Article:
The target are children aged 4-8, but of course this may vary. I kept the narrators text in the English version quite simple so that the App is also suited for children who learn English as a second language. As well as for children who are struggling with learning to read. The interactive elements of course also attract younger children, and the ‘read to me’ option allows younger children to enjoy the book by themselves.

Production Process


4    How long did it take from the original planning to the production process of this app?

I started planning and specifying in October 2010 and had the first sketches for Heidi Part I in my inbox two months later. The audios were done at a sound recording studio in Zürich in January/February, and the actual programming followed in February/March, which was done with the help of a friend of mine.

The App was in the Store End of March. So, in all it took 6 months from the first idea to being available in the store. Heidi Part II and III only depend on the illustrations, as the code is more or less the same (it takes me a few hours to adjust it once the illustrations are ready) and the audios were done for all three sequels together.



5    How do you predict sales to be, is there a good solid market for this style of app?

I have no idea how sales will be going, to be frank. Switzerland is lagging behind other countries in regards to all things electronic and people are generally not aware that this kind of book app even exists.

I did not do any promotion in Switzerland for Part I, but will do now that part II is in the store. I’ll try to get mentioned in Swiss Newspapers and Magazines. As for international sales, it is hard to predict what sales will be, as there are so many book apps on the market and competition is huge. It would be great if one day the three Heidi Apps would stop being a very expensive hobby and start being an income for me.




6    What has been the hardest obstacle you have had to overcome regarding this app development?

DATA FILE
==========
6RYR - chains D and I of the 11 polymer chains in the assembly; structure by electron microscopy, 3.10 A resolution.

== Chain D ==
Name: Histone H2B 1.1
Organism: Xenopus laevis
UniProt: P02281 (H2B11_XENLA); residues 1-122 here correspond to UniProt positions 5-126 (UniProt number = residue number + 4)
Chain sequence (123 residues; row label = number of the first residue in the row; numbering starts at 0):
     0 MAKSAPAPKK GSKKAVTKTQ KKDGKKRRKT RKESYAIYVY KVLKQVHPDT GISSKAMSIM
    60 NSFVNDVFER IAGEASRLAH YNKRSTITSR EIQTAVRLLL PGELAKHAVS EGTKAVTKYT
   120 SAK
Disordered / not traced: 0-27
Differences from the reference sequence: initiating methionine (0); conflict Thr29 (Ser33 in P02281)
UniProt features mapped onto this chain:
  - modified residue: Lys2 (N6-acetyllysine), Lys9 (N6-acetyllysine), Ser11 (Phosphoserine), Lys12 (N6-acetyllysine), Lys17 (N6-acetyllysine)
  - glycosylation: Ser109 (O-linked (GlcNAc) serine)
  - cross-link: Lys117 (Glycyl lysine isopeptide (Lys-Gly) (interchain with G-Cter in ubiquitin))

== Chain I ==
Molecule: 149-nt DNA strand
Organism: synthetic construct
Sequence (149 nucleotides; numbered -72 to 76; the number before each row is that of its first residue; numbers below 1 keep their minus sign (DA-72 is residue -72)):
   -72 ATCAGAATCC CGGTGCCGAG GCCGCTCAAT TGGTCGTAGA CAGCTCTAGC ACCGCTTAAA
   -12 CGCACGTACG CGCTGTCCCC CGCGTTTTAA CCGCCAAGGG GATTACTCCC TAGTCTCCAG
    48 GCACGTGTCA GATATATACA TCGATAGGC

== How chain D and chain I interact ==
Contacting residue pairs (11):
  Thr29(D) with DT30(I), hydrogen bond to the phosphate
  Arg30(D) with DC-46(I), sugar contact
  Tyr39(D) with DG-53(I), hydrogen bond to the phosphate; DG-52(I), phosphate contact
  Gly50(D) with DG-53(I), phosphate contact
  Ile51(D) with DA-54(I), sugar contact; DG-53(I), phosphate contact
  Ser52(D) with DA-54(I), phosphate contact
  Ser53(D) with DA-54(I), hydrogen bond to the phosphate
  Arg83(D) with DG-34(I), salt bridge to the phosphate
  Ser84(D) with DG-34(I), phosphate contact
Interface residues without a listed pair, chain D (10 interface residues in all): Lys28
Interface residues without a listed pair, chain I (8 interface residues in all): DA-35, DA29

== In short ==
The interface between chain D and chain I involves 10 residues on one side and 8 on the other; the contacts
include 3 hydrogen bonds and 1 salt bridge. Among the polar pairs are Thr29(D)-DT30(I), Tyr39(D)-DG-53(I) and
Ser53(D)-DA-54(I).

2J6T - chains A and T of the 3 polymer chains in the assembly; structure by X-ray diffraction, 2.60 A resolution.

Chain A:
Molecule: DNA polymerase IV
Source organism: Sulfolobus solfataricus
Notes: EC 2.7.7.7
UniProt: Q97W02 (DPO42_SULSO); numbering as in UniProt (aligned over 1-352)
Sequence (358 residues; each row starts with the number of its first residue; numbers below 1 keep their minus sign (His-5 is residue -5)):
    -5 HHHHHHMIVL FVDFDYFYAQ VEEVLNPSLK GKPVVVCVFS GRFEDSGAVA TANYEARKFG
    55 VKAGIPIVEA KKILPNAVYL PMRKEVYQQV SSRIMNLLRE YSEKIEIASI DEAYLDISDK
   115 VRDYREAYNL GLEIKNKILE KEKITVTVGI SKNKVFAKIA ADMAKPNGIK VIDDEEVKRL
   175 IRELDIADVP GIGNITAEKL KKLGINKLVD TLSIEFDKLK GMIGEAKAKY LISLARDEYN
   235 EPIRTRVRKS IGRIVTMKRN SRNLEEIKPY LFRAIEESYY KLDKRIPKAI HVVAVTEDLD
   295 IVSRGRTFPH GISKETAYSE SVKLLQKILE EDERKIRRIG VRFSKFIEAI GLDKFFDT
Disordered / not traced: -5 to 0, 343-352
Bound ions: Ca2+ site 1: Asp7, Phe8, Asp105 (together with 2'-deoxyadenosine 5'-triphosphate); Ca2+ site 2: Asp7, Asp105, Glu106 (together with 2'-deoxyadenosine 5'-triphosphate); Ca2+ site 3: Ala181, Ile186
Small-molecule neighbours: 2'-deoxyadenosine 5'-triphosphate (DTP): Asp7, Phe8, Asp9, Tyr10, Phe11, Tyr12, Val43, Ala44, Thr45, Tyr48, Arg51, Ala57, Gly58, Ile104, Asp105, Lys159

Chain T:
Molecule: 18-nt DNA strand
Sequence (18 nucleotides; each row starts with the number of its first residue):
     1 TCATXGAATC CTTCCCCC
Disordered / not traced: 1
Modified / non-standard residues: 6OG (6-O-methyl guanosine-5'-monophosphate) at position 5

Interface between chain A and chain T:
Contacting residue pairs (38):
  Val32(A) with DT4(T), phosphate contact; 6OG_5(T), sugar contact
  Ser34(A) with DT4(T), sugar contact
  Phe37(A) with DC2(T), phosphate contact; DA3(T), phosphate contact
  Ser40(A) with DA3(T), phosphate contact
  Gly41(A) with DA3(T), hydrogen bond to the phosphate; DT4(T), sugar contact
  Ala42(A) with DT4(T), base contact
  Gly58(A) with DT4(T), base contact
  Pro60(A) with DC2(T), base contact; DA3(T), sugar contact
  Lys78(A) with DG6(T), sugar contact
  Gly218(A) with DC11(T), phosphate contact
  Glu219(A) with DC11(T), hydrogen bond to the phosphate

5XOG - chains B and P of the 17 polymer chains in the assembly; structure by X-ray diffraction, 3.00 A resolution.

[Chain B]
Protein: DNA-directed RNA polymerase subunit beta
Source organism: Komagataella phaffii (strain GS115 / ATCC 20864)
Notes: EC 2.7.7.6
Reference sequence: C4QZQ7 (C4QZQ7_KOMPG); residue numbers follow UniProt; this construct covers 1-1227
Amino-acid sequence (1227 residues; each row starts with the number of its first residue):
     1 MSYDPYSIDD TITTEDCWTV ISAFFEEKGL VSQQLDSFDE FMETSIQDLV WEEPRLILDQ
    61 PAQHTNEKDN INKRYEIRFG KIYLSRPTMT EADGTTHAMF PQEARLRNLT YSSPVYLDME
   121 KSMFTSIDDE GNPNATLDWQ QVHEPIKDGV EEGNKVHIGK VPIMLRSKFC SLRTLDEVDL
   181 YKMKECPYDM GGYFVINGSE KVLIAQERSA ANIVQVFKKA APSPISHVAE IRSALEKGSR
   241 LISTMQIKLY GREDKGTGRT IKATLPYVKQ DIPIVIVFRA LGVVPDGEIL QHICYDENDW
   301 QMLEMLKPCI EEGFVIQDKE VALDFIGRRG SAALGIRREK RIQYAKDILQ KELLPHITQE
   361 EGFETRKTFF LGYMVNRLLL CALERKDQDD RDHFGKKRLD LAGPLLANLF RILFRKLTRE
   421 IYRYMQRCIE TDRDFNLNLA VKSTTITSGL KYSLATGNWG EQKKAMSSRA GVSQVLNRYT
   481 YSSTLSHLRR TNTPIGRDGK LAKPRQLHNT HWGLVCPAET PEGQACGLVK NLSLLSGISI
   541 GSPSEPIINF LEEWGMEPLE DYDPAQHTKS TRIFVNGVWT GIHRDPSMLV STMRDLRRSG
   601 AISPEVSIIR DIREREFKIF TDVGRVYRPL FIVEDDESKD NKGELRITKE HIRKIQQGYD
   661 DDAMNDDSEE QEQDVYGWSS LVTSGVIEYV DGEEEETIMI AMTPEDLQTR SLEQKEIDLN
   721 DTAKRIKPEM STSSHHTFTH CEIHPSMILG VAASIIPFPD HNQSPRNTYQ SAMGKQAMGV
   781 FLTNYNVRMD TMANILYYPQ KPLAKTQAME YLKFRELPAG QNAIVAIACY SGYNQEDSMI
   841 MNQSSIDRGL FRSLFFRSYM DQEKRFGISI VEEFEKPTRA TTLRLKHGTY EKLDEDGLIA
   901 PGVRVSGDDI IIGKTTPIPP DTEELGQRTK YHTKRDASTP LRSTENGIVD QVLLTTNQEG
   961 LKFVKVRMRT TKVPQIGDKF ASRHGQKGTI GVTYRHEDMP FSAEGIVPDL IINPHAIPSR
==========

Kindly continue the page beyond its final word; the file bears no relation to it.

The hardest obstacle is getting known. There are so many book apps in the store, if you’re not featured from the very first day or in the top 10 of a category, how are people going to find your app? It would be great if there was a category just for kids apps in the App Store, so that it would be easier for parents to find suitable apps for their kids among all those other apps.


Third Parties


7    Would you consider developing apps for third parties?

Yes, I definitely would consider developing book apps for Swiss publishing companies or independent children’s book authors who would like to bring their books to the iPad. I like doing it very much, it allows me to work at home and have enough time for my seven year old daughter.

App Store


8    What have you learnt from the App Store?

You cannot simply release an App and wait and see, that does not work. You have to invest a LOT of time (and also some money) in market research, promoting, advertising to be noticed on the international market. I think in the long run I will definitely be spending more time with promoting the app than with developing the app.




9    Have Apple supported you well with your App development?

So far there has been no need for me to contact Apple for support, so I can’t tell. All the problems I’ve faced so far have been solved with already existing answers in blogs and forums, which are very helpful.

The Future


10     What next, are you developing another app, would you go for the same genre again, if not which?    

I have already drafted some specifications for book apps. These are Grimm fairy tales which are well known in the German speaking community but not so well in the English community (those are already in the App Store umpteen times…) and I would very much like to develop them.